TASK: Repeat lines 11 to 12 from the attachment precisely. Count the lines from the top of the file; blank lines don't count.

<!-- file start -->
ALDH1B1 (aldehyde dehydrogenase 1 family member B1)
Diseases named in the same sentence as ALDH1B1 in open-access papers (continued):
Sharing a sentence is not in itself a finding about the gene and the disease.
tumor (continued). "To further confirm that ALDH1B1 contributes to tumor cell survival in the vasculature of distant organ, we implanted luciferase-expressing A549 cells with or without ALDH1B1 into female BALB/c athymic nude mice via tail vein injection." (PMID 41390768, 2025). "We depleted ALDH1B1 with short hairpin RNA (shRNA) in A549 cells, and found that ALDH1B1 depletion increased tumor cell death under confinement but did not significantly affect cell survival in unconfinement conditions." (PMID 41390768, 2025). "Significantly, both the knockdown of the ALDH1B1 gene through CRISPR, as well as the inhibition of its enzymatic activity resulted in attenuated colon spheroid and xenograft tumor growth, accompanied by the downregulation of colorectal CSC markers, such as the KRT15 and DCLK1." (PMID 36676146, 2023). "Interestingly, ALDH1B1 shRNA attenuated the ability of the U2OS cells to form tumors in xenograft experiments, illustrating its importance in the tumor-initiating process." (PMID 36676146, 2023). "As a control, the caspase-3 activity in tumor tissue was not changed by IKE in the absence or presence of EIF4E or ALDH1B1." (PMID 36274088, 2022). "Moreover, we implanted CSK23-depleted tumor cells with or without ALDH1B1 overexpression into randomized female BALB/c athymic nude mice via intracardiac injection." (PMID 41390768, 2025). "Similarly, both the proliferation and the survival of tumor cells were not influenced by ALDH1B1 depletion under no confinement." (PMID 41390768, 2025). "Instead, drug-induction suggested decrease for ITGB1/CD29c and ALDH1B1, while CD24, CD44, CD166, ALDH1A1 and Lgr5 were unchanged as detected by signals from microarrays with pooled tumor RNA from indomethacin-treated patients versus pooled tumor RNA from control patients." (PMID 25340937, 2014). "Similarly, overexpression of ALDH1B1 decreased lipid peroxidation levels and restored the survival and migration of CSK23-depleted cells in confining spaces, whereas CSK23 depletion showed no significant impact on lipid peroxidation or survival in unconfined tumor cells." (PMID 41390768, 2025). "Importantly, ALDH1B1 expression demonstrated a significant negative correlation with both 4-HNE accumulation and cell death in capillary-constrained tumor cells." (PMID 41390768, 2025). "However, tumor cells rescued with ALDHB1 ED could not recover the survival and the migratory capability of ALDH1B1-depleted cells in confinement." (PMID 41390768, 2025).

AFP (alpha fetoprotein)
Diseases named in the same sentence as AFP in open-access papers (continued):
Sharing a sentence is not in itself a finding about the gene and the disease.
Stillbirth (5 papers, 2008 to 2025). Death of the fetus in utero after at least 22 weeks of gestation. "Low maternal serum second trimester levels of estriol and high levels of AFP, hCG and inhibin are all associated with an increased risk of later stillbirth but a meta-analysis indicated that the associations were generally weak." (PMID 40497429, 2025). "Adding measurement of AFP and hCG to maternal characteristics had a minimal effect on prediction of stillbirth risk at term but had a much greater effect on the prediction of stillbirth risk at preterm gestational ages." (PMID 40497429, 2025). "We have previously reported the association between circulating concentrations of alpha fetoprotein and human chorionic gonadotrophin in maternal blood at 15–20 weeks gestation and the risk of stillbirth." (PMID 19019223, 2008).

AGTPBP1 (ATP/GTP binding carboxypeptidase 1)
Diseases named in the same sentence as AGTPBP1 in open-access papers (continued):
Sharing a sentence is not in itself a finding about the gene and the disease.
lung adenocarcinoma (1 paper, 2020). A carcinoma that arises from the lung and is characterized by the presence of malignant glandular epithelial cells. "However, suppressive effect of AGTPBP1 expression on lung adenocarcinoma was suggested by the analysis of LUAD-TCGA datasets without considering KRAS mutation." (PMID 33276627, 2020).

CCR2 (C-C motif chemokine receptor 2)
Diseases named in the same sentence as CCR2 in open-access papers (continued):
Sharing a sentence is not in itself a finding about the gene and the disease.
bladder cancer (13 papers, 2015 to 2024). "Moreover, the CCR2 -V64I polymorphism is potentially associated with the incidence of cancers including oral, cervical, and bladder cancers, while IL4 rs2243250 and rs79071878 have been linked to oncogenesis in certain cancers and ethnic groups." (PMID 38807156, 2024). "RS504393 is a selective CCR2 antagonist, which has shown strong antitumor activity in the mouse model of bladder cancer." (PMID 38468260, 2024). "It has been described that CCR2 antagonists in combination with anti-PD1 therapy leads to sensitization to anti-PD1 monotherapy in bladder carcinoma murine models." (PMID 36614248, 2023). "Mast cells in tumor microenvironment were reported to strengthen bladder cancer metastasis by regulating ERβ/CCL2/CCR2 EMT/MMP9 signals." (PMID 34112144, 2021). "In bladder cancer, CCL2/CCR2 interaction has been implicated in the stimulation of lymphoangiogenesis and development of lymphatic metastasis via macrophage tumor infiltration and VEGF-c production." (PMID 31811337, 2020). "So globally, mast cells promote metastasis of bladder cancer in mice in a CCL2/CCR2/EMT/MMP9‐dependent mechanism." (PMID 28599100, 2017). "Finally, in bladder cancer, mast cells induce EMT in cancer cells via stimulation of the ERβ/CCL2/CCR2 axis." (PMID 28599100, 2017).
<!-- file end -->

Sharing a sentence is not in itself a finding about the gene and the disease.
lung adenocarcinoma (1 paper, 2020). A carcinoma that arises from the lung and is characterized by the presence of malignant glandular epithelial cells. "However, suppressive effect of AGTPBP1 expression on lung adenocarcinoma was suggested by the analysis of LUAD-TCGA datasets without considering KRAS mutation." (PMID 33276627, 2020).